Loop Energy recently set up a manufacturing facility north of Shanghai to boost its Chinese market; Support and distribution center in London to provide a strong customer base for the largest Tevva and European market; And a sales office in Milan. The company counts on 120 employees globally with a third of them dedicated to manufacturing. Historically, in terms of manufacturing, Loop Energy focused on assembling components into the final product; However, it has recently begun to vertically integrate manufacture of flowboard (or bipolar) plates for its new fuel cell production line. Flow board design is the most important intellectual property of the company.

To successfully deliver its products to potential customers, Loop Energy has created a separate internal group, Global Technical Services, with responsibilities to work with sales in order to understand customers’ technical requirements in order to deliver a product that meets those expectations. This group also implements the customer approval cycle which consists of three phases. The first stage begins with the deployment of a single unit and allowing the customer to test on a “bench” or evaluate in a mule cart. Global Technical Services Group works closely with the client to ensure that the deployment proceeds successfully. In the case of Tevva, Loop beat three other contestants with the merger in a mule cart that was running a day and a half. The second stage focuses on the scale with about ten vehicles or so. It also involves commercial publishing. The success story of the second phase is the Skywell Bus Company New Energy Vehicles Corp in China where 10 fuel cells were integrated over two weeks and entered service as a municipal bus in May 2021. What is even more attractive, due to Covid in China, all support was provided remotely. The third stage is commercial publishing, like Tevva, where the company decided to set up a distribution center to grow the business and provide dedicated support to its first commercial customer in the third stage.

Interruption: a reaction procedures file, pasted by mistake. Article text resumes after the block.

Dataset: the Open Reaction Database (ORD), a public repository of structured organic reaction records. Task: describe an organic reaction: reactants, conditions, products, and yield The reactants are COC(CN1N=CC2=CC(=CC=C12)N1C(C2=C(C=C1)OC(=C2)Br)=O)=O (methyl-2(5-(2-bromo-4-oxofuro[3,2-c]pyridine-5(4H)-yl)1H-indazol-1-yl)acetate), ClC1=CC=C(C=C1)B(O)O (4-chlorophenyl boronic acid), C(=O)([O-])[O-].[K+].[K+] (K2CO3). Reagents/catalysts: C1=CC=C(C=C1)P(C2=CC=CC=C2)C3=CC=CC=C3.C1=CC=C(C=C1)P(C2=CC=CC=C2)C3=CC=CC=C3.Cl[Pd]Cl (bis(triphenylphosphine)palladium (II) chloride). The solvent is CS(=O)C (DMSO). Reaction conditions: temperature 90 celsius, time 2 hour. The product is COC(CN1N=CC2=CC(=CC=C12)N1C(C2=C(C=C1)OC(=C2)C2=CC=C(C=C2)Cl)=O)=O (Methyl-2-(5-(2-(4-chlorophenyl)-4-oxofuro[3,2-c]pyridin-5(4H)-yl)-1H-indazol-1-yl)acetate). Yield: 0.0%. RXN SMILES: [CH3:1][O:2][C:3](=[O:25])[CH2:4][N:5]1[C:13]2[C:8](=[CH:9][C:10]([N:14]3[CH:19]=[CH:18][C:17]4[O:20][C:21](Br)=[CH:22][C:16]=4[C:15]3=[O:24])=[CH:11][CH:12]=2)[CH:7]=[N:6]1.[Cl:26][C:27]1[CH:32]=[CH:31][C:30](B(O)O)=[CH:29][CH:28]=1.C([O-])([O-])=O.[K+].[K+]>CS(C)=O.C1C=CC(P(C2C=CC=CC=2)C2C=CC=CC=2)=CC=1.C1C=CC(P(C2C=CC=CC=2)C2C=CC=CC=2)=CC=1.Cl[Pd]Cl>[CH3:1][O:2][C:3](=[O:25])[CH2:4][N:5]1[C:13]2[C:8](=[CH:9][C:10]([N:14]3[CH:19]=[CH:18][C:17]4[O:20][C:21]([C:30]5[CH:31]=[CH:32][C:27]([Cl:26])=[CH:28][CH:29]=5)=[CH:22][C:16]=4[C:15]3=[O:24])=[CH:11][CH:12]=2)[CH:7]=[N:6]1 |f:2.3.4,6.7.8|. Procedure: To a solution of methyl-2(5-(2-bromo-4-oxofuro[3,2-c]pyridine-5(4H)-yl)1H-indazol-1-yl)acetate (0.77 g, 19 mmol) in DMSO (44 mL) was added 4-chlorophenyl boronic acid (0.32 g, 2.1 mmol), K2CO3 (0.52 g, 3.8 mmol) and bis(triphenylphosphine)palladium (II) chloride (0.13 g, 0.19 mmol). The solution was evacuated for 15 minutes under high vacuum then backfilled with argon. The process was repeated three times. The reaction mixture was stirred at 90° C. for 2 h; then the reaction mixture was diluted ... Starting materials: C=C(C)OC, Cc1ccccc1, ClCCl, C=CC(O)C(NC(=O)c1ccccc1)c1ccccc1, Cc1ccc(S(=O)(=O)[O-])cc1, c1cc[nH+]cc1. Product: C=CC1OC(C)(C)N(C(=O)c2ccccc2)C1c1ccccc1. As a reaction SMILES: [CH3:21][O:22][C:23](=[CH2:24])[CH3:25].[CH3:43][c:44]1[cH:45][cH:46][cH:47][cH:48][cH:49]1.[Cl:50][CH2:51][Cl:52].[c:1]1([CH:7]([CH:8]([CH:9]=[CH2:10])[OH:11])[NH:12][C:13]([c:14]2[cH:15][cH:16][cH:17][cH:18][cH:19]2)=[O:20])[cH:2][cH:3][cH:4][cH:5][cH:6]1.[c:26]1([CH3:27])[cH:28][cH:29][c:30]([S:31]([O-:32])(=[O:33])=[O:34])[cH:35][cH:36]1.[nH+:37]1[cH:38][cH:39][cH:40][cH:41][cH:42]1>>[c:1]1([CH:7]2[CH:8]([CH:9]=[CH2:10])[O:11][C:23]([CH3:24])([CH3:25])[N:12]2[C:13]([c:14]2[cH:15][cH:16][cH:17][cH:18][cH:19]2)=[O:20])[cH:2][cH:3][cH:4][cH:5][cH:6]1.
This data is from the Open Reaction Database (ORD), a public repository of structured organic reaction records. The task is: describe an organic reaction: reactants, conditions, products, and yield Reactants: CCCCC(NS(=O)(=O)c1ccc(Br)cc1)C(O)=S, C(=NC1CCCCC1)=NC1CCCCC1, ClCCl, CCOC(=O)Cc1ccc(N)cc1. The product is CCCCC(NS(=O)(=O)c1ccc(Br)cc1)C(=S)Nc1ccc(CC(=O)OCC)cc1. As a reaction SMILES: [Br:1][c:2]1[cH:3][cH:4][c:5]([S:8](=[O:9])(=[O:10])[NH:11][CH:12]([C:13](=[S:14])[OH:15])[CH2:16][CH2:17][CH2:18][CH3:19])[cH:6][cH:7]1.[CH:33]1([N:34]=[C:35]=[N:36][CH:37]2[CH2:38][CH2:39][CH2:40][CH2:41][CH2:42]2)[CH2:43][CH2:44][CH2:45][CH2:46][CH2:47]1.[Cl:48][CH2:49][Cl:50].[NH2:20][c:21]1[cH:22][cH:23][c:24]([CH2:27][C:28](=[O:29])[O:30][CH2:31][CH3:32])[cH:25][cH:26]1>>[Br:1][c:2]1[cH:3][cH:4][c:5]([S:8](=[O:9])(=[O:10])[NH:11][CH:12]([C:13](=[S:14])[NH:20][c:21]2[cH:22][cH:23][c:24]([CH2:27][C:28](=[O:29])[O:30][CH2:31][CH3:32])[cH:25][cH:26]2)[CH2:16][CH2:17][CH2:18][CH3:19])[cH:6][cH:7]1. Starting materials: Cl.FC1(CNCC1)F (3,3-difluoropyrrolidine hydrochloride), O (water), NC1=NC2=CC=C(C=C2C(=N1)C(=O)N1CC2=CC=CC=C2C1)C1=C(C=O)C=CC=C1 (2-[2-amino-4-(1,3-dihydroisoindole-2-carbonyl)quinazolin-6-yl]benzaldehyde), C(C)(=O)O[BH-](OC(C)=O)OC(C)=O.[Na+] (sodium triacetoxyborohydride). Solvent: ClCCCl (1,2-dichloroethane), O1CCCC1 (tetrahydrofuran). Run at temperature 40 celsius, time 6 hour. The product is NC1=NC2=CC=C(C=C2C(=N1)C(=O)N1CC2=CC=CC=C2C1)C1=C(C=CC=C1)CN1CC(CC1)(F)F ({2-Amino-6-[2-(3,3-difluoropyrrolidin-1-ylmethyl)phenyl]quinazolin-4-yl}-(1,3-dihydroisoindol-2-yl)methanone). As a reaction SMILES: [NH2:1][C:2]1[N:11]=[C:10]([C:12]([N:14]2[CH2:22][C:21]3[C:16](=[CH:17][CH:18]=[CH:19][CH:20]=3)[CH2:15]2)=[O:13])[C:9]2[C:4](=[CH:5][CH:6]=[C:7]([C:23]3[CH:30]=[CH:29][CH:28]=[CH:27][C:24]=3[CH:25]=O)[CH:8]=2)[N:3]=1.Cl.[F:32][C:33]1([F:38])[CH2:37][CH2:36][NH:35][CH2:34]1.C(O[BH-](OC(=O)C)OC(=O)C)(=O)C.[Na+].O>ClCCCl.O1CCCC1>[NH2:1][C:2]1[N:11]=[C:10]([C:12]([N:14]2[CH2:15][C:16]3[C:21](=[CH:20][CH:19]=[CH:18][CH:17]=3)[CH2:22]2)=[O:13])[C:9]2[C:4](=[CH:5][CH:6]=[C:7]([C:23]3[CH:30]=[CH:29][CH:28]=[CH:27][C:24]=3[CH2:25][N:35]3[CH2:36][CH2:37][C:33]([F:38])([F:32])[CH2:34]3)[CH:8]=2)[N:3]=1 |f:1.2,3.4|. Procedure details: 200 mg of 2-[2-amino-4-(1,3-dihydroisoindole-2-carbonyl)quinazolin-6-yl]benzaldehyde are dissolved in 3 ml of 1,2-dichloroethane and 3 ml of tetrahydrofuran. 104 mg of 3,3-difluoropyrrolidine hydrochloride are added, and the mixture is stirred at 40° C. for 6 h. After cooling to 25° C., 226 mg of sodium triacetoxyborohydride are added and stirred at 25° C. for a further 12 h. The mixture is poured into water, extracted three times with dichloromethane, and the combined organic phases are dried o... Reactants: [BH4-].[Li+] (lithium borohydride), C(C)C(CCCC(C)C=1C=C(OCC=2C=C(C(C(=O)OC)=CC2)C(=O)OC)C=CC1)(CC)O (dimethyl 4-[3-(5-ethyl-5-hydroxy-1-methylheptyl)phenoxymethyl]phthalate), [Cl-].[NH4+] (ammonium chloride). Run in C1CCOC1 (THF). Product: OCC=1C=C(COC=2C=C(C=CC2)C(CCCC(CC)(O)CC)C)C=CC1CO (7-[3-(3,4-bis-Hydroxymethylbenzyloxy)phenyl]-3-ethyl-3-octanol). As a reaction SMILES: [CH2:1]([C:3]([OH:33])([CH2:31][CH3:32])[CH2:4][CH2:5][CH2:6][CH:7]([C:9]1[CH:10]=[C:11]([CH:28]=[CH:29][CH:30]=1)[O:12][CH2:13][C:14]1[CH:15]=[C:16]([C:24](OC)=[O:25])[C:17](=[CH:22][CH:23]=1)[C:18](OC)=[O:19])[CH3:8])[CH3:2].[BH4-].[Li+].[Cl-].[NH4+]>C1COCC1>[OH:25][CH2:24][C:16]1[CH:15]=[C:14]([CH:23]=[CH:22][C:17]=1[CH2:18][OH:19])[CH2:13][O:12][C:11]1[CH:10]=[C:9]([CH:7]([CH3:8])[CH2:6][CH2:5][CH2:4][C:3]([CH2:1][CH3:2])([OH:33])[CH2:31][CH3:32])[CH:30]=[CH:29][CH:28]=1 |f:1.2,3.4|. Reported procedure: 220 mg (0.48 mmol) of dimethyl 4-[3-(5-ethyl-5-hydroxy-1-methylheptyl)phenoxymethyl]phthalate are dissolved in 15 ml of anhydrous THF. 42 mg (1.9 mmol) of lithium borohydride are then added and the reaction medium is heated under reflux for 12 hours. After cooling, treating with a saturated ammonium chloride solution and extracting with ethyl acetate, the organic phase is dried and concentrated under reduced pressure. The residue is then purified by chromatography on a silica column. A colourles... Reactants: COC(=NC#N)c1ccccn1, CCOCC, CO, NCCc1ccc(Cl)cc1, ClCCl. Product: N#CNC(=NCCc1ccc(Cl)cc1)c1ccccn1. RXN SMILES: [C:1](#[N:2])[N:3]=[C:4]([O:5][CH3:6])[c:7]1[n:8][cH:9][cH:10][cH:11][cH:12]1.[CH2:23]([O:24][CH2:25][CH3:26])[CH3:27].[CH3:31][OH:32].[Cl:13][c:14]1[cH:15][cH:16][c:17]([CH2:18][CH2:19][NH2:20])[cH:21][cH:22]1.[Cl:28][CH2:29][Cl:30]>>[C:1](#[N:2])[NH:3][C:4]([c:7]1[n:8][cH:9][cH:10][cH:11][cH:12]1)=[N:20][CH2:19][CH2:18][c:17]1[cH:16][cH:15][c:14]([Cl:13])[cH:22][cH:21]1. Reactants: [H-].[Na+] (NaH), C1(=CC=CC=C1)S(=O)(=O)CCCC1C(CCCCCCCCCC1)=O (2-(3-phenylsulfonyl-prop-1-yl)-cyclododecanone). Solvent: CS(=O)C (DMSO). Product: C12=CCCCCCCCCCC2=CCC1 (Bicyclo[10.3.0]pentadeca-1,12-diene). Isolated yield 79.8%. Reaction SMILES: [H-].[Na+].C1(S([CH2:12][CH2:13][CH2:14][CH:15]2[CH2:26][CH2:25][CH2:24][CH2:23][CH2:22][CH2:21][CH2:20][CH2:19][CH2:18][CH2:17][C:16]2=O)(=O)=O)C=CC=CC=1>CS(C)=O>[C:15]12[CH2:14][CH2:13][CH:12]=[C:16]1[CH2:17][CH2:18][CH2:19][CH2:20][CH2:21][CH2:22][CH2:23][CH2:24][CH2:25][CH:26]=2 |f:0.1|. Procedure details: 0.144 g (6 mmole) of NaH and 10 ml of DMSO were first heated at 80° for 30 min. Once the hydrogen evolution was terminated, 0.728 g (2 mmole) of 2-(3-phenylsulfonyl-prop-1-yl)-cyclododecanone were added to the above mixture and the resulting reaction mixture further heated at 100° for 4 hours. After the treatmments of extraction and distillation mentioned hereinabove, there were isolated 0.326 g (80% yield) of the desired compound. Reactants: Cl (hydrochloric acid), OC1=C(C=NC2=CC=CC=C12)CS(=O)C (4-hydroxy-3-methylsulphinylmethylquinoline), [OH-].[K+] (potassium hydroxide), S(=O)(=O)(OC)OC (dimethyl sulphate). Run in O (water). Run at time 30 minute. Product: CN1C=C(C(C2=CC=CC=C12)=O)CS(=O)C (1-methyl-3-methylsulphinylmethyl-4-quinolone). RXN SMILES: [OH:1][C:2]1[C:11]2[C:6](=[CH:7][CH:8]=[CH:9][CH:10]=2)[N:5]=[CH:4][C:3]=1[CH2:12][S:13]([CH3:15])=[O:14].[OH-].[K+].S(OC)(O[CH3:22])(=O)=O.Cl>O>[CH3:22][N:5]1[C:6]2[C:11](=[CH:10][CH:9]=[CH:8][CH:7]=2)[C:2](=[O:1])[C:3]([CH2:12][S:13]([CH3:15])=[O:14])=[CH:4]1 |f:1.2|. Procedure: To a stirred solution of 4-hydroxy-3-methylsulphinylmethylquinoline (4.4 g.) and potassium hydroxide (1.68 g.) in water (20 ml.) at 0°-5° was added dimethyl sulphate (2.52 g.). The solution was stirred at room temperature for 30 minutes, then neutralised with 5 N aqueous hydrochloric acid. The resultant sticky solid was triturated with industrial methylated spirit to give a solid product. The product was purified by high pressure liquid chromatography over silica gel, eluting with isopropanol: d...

As the fuel cell market evolves, so do new products and innovations in Loop Energy. Now offering products with second generation eFlow technology, which consists of narrow channels that improve current generation across the surface of the fuel cell, while accelerating the flow of reactants and products such as water vapor. During the reaction of the fuel cell on the cathode side, the oxygen is removed from the air and the remaining nitrogen absorbs the water vapor generated by the oxygen and hydrogen. The situation on the anode side of the fuel cell, where the hydrogen is reacting, is slightly different. The hydrogen there is dead end up under pressure and escapes through the membrane on the cathode side. As a result of eFlow innovation, efficiency is improved by up to 20% resulting in savings of $1 million in fuel costs in operating the fleet.

The second generation bipolar board design supports the new 120 kW platform. It continues to improve system efficiency up to 60% and maintain higher overall efficiency over a wider performance period, while maintaining over 40% at 120 kW. This platform will also allow Loop power to go to 200-300 kW for future customers as well as for more demanding deployments.